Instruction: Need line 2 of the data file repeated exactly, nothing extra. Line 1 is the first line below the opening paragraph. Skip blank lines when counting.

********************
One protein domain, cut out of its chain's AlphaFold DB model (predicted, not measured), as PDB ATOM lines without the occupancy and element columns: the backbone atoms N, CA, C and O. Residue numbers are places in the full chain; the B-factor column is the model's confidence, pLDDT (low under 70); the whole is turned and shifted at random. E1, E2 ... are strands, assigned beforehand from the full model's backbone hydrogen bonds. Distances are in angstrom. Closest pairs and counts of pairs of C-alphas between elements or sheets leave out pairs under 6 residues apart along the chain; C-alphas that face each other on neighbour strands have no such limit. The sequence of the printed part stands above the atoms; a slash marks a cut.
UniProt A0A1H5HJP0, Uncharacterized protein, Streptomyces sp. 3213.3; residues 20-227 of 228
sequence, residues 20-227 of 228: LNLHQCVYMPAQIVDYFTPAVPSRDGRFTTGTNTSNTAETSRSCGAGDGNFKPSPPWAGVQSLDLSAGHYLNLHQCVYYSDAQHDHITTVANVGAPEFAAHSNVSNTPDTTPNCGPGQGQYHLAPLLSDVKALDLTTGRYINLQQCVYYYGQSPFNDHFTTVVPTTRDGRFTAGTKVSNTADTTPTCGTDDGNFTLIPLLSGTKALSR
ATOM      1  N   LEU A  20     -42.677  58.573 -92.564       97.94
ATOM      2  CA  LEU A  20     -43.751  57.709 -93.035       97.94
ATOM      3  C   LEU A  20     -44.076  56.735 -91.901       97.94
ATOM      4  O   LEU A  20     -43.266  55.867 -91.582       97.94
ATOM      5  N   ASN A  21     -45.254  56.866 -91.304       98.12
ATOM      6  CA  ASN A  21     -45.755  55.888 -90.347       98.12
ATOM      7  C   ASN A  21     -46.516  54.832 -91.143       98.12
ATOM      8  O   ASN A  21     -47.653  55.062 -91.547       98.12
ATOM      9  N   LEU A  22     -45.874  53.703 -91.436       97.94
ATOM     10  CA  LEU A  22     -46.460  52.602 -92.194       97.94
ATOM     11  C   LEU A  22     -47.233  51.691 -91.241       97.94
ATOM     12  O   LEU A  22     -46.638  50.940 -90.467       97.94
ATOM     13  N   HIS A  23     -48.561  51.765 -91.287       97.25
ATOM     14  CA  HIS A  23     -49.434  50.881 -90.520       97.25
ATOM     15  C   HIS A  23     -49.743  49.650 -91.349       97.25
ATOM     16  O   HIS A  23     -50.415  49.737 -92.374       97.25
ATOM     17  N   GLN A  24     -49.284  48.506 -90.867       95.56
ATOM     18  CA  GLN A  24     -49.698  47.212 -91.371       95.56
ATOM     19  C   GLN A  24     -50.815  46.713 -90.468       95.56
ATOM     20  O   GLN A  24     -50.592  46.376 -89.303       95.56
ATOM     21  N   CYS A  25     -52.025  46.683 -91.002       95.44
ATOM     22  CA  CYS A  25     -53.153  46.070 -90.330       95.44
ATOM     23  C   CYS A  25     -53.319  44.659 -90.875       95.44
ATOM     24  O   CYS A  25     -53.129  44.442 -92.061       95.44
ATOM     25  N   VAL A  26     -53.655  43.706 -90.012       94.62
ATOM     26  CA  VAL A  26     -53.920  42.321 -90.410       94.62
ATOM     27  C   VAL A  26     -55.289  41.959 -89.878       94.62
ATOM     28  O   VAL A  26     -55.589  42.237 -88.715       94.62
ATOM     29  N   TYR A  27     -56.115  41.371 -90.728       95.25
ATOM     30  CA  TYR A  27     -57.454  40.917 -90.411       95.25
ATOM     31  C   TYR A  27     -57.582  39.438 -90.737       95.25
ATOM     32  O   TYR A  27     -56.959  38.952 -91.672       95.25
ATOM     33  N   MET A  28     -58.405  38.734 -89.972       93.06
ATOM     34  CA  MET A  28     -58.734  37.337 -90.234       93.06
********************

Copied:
sequence, residues 20-227 of 228: LNLHQCVYMPAQIVDYFTPAVPSRDGRFTTGTNTSNTAETSRSCGAGDGNFKPSPPWAGVQSLDLSAGHYLNLHQCVYYSDAQHDHITTVANVGAPEFAAHSNVSNTPDTTPNCGPGQGQYHLAPLLSDVKALDLTTGRYINLQQCVYYYGQSPFNDHFTTVVPTTRDGRFTAGTKVSNTADTTPTCGTDDGNFTLIPLLSGTKALSR